Anonymous said...

Larry, you miss the whole point I was trying to make, further exemplifying why our state ranks 46th in teacher salaries throughout the nation. The fix for all the problems in our education system - statewide, nationwide, and locally, is a complex, massive task. And it does not begin, end, or include, cutting, or freezing teacher salaries. Don't you get it? What value do you place on the care, safety, and education of our children? That's my point - not the myriad of problems that envelop education, not the inability of teachers to "put the magic back in the classroom" while administering individualized, lengthy, state-mandated tests. I'm simply saying that if a person isn't willing to fairly compensate the educators and caregivers of their children, then they don't value their children very much.
Telling me what I need to hear? I've heard it all before, and it makes as little sense now as it has all the other time.

Anonymous said...

Someone said the following previously: "So in fact, we needed teachers to attend this meeting in order to advocate for our local supplement. Without it, CMS would not be competitive in teacher pay. As far as "following the rules", teachers in our state have to advocate on our own behalf because we are a right to join state."

Bull. 'This' meeting wasn't even about CMS or teachers or other budget matters. The mob knew that in advance but wanted to change the agenda to suit them. This was a political attack using kids as props. They wanted the Commission to dare and deny 'the children' their chance - to dare to deny 'teachers' the right to say whatever they wanted.

Our rules say that any group that comes down and wants to speak on something NOT on the agenda (and NOT the budget) gets a total of 10 minutes. With all those teachers grandstanding and yelling the discussion lasted one hour and 1/2.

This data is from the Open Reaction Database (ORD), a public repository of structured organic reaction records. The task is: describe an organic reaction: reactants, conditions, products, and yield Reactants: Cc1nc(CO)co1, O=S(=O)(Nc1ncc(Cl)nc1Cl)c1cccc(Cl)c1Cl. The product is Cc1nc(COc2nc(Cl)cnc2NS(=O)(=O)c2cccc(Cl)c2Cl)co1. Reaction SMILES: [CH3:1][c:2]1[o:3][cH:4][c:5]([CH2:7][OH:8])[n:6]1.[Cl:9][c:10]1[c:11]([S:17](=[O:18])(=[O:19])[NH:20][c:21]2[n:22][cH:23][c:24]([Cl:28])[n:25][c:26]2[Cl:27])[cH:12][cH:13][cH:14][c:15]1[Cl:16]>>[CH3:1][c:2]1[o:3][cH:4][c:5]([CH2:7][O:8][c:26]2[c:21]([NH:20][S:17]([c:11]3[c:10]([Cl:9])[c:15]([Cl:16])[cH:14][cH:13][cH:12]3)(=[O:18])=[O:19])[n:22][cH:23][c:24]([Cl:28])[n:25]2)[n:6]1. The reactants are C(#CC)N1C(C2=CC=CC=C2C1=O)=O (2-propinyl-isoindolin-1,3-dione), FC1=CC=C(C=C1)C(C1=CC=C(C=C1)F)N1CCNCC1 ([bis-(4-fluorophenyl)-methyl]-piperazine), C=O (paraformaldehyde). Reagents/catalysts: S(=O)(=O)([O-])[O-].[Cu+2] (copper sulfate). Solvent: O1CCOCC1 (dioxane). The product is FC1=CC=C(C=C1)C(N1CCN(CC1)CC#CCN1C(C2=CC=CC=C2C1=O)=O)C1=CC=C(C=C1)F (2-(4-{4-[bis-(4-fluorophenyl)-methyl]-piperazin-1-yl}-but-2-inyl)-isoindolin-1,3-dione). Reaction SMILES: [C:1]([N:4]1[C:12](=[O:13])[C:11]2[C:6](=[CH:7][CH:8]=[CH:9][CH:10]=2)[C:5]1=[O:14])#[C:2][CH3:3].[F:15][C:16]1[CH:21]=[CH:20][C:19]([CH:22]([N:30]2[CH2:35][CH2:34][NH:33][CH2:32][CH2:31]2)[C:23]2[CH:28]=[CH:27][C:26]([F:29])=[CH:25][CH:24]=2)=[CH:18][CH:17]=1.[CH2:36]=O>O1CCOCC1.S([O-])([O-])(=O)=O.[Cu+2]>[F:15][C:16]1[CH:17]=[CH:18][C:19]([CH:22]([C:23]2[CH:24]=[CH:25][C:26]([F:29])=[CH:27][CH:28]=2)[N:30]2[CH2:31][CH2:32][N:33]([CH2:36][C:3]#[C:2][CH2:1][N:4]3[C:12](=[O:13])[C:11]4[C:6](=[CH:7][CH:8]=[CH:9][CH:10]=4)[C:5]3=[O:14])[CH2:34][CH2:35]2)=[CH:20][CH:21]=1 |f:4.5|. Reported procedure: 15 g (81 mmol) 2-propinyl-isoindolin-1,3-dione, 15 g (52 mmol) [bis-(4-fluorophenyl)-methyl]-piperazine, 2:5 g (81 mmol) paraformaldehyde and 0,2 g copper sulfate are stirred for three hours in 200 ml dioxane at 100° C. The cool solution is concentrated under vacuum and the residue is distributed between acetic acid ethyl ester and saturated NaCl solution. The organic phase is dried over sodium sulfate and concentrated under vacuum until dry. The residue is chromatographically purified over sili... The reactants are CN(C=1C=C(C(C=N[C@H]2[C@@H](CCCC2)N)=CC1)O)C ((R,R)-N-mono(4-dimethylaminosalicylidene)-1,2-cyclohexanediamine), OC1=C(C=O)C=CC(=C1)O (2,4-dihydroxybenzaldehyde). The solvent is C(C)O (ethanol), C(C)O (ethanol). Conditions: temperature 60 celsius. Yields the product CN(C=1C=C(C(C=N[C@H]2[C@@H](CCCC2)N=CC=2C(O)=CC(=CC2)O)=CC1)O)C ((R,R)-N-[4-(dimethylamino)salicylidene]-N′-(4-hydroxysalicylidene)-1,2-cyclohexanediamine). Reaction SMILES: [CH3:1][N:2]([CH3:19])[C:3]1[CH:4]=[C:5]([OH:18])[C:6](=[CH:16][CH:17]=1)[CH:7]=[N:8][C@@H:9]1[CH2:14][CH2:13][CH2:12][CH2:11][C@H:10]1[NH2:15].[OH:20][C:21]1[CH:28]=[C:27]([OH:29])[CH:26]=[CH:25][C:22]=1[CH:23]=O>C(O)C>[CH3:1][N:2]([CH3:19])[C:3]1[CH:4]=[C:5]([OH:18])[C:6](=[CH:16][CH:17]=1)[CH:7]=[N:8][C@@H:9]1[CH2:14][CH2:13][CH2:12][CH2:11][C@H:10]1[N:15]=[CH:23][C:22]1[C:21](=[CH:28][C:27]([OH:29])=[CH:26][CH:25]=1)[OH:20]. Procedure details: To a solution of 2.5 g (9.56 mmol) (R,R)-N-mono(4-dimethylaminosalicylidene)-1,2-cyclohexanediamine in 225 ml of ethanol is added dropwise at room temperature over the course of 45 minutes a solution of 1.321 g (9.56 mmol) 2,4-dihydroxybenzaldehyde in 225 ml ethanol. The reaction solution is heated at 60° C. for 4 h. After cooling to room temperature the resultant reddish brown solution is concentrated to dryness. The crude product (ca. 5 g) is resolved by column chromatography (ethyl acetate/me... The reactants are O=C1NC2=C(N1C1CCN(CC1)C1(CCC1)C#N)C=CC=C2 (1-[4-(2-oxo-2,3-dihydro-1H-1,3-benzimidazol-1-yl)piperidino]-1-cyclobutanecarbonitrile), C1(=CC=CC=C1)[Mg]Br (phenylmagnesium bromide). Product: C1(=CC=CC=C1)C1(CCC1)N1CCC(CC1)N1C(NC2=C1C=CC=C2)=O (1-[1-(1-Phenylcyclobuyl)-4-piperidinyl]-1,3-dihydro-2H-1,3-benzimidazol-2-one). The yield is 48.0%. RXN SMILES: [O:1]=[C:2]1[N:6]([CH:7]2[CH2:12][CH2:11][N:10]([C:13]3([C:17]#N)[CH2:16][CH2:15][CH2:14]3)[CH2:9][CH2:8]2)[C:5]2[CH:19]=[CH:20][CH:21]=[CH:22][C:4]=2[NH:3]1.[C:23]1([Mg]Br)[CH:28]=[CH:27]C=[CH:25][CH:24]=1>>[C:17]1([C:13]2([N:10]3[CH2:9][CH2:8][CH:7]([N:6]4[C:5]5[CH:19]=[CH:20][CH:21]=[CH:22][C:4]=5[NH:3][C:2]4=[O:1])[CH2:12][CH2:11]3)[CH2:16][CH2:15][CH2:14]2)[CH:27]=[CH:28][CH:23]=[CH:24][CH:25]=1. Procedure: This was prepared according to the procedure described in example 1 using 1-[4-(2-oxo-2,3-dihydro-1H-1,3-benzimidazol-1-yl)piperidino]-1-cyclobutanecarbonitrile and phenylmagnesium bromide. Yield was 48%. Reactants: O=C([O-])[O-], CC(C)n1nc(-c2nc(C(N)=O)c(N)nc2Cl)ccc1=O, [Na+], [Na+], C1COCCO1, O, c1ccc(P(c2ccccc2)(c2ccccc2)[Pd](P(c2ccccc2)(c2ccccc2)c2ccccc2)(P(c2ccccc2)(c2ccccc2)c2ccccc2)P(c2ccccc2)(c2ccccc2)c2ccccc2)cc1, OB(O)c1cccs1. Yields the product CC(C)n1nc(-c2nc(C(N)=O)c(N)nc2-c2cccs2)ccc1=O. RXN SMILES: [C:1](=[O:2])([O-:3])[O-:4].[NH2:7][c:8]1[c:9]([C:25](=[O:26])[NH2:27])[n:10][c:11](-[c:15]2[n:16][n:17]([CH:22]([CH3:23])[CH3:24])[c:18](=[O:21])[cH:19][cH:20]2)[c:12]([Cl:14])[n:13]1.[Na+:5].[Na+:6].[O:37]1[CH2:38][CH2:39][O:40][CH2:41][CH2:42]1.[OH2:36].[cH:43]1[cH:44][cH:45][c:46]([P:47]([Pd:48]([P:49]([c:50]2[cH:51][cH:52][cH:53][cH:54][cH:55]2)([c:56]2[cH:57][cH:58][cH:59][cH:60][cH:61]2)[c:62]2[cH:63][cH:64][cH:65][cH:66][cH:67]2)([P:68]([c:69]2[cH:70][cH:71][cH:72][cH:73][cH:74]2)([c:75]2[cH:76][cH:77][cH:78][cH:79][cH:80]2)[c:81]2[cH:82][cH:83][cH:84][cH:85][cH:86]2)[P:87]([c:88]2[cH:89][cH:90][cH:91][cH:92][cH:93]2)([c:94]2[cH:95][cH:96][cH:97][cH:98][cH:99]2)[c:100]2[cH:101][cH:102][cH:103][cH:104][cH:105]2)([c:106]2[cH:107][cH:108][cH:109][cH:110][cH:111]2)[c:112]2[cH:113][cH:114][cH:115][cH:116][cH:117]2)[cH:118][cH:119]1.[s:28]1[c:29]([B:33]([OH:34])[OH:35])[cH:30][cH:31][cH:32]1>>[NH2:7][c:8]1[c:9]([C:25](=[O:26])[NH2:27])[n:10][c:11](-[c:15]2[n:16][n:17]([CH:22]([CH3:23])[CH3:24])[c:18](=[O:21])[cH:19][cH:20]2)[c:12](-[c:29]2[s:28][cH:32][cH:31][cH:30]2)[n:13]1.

The teachers were arrogant, churlish and thought they could just ignore the rules. Some of them took the time to demean the Chair in front of kid. Just the sort of folks that parents want to teach their kids respect for authority (if they are raising an occupy protester).

What is it about teachers union groups that ignores the rules and thinks they don't apply to them?

They can come back on June 11th with everyone else.

Anonymous said...

Parent backlash against CMS and teachers brewing according to this article:

It seems that CMS has been using employee time, buildings, computer servers and e-mail to try and whip up public opinion against the State and County.

This is a 'no-no' and against State law. State law says that government resources can't be used to promote increasing public funds (even to themselves).

If true, CMS and these teachers groups may have to add illicit activity to their protest activity.

If they want to stay out of trouble; don't develop, copy, print or distribute fliers. Don't hand them out at school as 'take-home', don't use CMS e-mail (and PTA e-mail which is hosted by CMS).

Anonymous said...


Go to New York where you can live off a welfare benefits package of


Most of you have been living off $3,000 LESS for the past 6 years!

Anonymous said...

Republicans have a real chance at getting a major Democratic talking point off the table. Make a plan, fund it and get it done. It's starting to get strange and make the state look bad. Business leaders though out the state are all for a teachers pay plan. We do not want teachers on national news getting arrested in a protest . Let's be honest, NC gets off pretty cheap on teachers pay and benefits compared to similar market's. Make a plan, run with it and move on. Republicans are going to lose independent's and the soccer mom vote if they don't get it done. The whole thing is weird and bad for NC.

Anonymous said...

Smash, can you find any data showing the success of charters. All I can find is fluff. It's opinions fore or against charters. They have been around awhile now. Comparing apples to apples, is there data showing success? I personally am for choice but only for choice sake. My children's education started the day they came home from the hospital.
I did also have friends with degrees in education that never taught. They, thought they would like it, until they student taught and realized it was not what they wanted. Not going to the bathroom when she needed to, drove my one girl friend nuts.

Anonymous said...